Atlantic Coast Conference athletic directors held a video call to discuss — again — the possibility of adding California, Stanford and SMU to the league and what to do with the extra revenue that could come with expansion.
The ACC's university presidents and chancellors have the final say on expansion and the full board was not involved in Thursday night's talks. As of Friday morning, the next formal meeting of ACC leadership had not been scheduled.
ACC Commissioner Jim Phillips has been searching for ways to create more revenue for a conference that is locked into a media rights contract with ESPN that runs through 2036 and leaves its members in danger of falling way behind Big Ten and Southeastern Conference schools.
Florida State leaders have gone so far as to say if nothing changes they would be forced to try to find a way out of the conference, though breaking contracts with the ACC could cost hundreds of millions of dollars.
If the ACC adds schools, ESPN is obligated to increase its total annual payout to the conference to cover an equal annual share for each new member, estimated to be about $30 million per year. Any new members would likely take a reduced rate upon entry — possibly drastically reduced — and the incumbent members would share the rest.
Stanford and California are desperate to find a landing spot for next year with the Pac-12 down to four schools. Eight Pac-12 members have already announced this will be their final seasons in the league.
SMU, the Dallas private school in the American Athletic Conference, has informed the ACC it would be willing to forgo any distribution payment for several years if invited to join, a person with direct knowledge of the school's plans told The Associated Press on condition of anonymity because SMU is not making its strategy public.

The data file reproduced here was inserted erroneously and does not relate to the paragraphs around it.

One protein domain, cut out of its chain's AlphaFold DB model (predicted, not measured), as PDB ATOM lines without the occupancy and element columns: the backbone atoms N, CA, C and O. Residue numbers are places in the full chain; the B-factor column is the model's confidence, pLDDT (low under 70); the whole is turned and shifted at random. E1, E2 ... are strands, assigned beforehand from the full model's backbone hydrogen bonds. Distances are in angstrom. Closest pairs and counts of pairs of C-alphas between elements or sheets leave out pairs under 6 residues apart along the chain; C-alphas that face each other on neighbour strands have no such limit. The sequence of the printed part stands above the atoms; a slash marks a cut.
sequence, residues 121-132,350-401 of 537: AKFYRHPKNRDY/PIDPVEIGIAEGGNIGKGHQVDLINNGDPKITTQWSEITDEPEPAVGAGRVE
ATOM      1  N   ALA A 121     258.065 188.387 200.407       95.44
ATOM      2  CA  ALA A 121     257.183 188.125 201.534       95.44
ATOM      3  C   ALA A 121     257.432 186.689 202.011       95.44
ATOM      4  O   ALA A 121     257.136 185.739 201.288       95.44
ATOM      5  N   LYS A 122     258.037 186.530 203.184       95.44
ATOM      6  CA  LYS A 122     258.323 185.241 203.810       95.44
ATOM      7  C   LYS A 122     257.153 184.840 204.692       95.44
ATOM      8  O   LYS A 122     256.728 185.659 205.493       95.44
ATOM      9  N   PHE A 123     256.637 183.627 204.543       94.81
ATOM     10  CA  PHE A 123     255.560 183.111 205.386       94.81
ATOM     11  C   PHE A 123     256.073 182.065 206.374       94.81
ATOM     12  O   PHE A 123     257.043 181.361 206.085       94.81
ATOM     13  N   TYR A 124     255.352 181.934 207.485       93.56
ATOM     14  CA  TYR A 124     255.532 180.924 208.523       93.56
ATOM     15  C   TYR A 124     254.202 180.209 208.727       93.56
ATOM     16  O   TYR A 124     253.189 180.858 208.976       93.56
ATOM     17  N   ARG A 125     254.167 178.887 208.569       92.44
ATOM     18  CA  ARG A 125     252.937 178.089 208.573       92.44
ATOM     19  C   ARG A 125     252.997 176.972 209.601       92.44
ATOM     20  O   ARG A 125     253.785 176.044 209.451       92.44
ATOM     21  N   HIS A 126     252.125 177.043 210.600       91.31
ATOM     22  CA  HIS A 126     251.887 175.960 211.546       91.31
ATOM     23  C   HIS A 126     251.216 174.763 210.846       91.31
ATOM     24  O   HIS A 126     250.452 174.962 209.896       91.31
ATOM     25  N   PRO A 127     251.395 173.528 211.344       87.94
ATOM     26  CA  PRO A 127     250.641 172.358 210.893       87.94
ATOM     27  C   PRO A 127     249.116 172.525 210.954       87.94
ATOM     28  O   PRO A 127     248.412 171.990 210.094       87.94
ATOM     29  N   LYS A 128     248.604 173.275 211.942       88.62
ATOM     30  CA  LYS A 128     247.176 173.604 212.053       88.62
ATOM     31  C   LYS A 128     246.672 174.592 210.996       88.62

At issue in the ACC is how that money will be distributed, according to multiple people who have been involved in the discussions, all speaking to AP on condition of anonymity to share private internal discussions.
With Florida State, Clemson, Miami and North Carolina leading the push, ACC leaders earlier this year agreed to a “ success incentive initiative” that would allow schools to earn more of the money generated from their own postseason performances in football and men's basketball, plus other potential bonuses.
The amount of expansion-generated revenue that goes toward the incentive initiative as opposed to being distributed equally among members is a key issue that could determine whether Phillips can get the required 12 of the 15 schools to approve adding new members, a person briefed on the ACC’s talks told AP.
Two weeks ago, ACC presidents declined to hold a formal vote on expansion, knowing it would have likely failed, with at least Florida State, Clemson, North Carolina and North Carolina State not supporting the plan.
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